Journal entry, November 27, 1975: I was hanging out at the student union again. This time, I was down in the basement at the radio station. I was reading the news coming off the teletype and the strange guy showed up again. He started talking about how people would have their own news wires on small telephones that they carried around with them. He showed me this small thing. He said it was one of those telephones. On it was a screen called Twitter. It had lots of short messages on it, but very few of them actually seemed to be newsworthy. I shrugged and headed over to the rathskeller. There was a good folk music duo playing. Not many people were hanging out, but it was a good show. Between sets the strange guy showed up again. He talked about how in the twenty first century, people would watch shows like this on their telephone. He showed me a thing called YouTube. It was like a small color tv on his telephone. The music he showed me was pretty good. Then he started talking about how people would be able to make their own television shows, and he showed me something really stupid with a talking orange.
I don't know. The future he's talking about seems about as mindless as the seventies.
It has been a rough few weeks, so I thought I'd unwind with something a little different last night, so I ended up watching the video embedded in the article Jacques Lacan Speaks. My French is rusty and my knowledge of psychoanalysis as well as of the sixties in France is limited, but it really got me thinking about things beyond what has been going on more immediately in my life.
My thoughts drifted to the Open Yale course, INTRODUCTION TO THEORY OF LITERATURE, as I thought about how I was understanding what Lacan was trying to say. My thoughts drifted to Geert Lovink's new book, Networks Without a Cause: A Critique of Social Media.
The article with the Lacan video has the line, "Lacan still has his fans, notably the 'Elvis of Philosophy,' Slavoj Zizek, who dominates YouTube the way his predecessor once did salons", and it made me wonder about the discourse Lacan would have had with the Internet.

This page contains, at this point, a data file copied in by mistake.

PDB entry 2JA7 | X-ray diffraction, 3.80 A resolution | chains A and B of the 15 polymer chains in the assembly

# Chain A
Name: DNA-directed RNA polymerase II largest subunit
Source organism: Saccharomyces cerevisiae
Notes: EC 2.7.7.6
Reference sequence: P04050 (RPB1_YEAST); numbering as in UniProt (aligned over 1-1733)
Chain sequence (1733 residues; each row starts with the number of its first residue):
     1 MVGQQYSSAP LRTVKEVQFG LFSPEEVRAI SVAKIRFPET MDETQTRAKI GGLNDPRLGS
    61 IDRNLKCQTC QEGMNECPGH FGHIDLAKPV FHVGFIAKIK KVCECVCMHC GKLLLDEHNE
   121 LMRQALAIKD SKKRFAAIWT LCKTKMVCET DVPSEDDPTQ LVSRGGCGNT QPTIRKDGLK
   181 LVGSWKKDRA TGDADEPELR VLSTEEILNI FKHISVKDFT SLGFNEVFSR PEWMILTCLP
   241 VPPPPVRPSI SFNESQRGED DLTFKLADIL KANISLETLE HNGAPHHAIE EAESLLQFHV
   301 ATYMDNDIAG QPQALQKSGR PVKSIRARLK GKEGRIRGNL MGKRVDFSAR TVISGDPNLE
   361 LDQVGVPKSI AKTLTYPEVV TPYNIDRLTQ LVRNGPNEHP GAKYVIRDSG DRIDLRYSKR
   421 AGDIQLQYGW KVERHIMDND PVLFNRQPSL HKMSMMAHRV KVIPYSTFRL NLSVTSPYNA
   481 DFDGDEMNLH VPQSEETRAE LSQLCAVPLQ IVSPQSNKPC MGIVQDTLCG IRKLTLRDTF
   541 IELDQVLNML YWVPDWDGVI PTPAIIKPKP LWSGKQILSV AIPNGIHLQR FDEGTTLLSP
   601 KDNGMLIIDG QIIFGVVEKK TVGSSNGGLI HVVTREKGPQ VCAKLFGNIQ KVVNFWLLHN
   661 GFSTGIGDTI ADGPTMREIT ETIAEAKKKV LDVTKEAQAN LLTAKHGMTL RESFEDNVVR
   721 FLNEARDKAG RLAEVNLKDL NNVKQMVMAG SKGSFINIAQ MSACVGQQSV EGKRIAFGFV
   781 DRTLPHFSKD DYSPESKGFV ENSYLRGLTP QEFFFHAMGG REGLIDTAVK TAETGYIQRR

I've always been interested in how groups interact online, back years ago when I worked with a management coach whose specialty was the psychoanalytic study of organizations. My thoughts wandered back to reading many articles from the International Society for the Psychoanalytic Study of Organizations as well as attending experiential group relationship conferences organized by the The A K Rice Institute and the William Alanson White Institute.
My mind returned to the old question, if groups have a persona and with it, an unconscious, what can we say about online groups, or, to put it another way, how would we understand Facebook as an analysand?
Now, most of us experience Facebook, not as something completely other. First and foremost, it is, very much, a social construct, coming out of a specific time in American history. That, in and of itself, is worth extensive study. Even more so, our experiences with Facebook are typically with a set of people whom we have designated as 'friends'. In many cases, this is a self selected group, of a similar size to a Group Relations, or perhaps Lacanian Large Group of around 150 people. In my own case, it is a much larger group, the size of a small town of over 2,500 people.
It is further complicated that the boundaries are much less clear. Everyone in my Facebook Large Group belongs to their own Facebook Large Groups which have different sets of members, and content from one group easily gets shared from one group to another. In addition, Facebook is 24x7. For many of us, there are now time boundaries on the group. Lacking these boundaries, the group does not have the same sense of safety that a normal group might. However, that sense of safety may be promoted by the disinhibition that often accompanies online interaction.
So, if my Facebook Large Group is an analysand, does that make me the analyst? Am I approaching this group like an analyst would? Where does transference and counter-transference fit in? What can I learn, about myself and about my society by looking at my Facebook Large Group through the lens of an analyst?
With this, I come back to Geert Lovink's new book. If Facebook a network without a cause? Is his question "at what point do we pause to grasp the consequences of our info-saturated lives", construed too narrowly to think only about the conscious information that is saturating our lives, or is there room for exploring the group unconscious information that we might be able to tap into via social media. For that matter, how different is the group unconscious of a Facebook Large Group from that of other very large groups? Yes, we can talk about persistence, searchability, reach and scope, both are they really a difference in magnitude or a difference in kind? Was not the information of early villages also persistent and searchable, through the town elders, historians, mystics and artists?